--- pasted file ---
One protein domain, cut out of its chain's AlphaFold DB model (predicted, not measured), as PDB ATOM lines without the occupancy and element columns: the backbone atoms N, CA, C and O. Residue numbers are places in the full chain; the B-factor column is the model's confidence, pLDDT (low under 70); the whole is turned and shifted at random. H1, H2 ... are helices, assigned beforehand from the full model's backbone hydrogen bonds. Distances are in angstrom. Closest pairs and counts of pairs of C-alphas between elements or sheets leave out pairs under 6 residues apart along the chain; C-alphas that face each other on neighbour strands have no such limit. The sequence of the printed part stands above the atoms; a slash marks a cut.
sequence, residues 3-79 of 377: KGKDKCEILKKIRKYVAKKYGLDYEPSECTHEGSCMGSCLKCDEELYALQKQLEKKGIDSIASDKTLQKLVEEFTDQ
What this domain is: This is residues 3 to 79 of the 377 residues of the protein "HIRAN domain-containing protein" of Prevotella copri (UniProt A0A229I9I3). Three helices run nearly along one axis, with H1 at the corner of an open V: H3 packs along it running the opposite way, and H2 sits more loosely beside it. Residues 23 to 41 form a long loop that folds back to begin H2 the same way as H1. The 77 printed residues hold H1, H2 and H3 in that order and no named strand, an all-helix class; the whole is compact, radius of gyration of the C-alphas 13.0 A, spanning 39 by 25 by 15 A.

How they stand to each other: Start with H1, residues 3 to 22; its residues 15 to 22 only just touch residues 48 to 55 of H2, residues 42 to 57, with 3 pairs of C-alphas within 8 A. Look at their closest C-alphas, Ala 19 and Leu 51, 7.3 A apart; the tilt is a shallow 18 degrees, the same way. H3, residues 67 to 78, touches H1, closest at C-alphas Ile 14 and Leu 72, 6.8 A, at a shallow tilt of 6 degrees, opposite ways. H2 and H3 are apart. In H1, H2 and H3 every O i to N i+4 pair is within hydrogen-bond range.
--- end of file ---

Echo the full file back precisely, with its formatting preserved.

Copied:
One protein domain, cut out of its chain's AlphaFold DB model (predicted, not measured), as PDB ATOM lines without the occupancy and element columns: the backbone atoms N, CA, C and O. Residue numbers are places in the full chain; the B-factor column is the model's confidence, pLDDT (low under 70); the whole is turned and shifted at random. H1, H2 ... are helices, assigned beforehand from the full model's backbone hydrogen bonds. Distances are in angstrom. Closest pairs and counts of pairs of C-alphas between elements or sheets leave out pairs under 6 residues apart along the chain; C-alphas that face each other on neighbour strands have no such limit. The sequence of the printed part stands above the atoms; a slash marks a cut.
sequence, residues 3-79 of 377: KGKDKCEILKKIRKYVAKKYGLDYEPSECTHEGSCMGSCLKCDEELYALQKQLEKKGIDSIASDKTLQKLVEEFTDQ
What this domain is: This is residues 3 to 79 of the 377 residues of the protein "HIRAN domain-containing protein" of Prevotella copri (UniProt A0A229I9I3). Three helices run nearly along one axis, with H1 at the corner of an open V: H3 packs along it running the opposite way, and H2 sits more loosely beside it. Residues 23 to 41 form a long loop that folds back to begin H2 the same way as H1. The 77 printed residues hold H1, H2 and H3 in that order and no named strand, an all-helix class; the whole is compact, radius of gyration of the C-alphas 13.0 A, spanning 39 by 25 by 15 A.

How they stand to each other: Start with H1, residues 3 to 22; its residues 15 to 22 only just touch residues 48 to 55 of H2, residues 42 to 57, with 3 pairs of C-alphas within 8 A. Look at their closest C-alphas, Ala 19 and Leu 51, 7.3 A apart; the tilt is a shallow 18 degrees, the same way. H3, residues 67 to 78, touches H1, closest at C-alphas Ile 14 and Leu 72, 6.8 A, at a shallow tilt of 6 degrees, opposite ways. H2 and H3 are apart. In H1, H2 and H3 every O i to N i+4 pair is within hydrogen-bond range.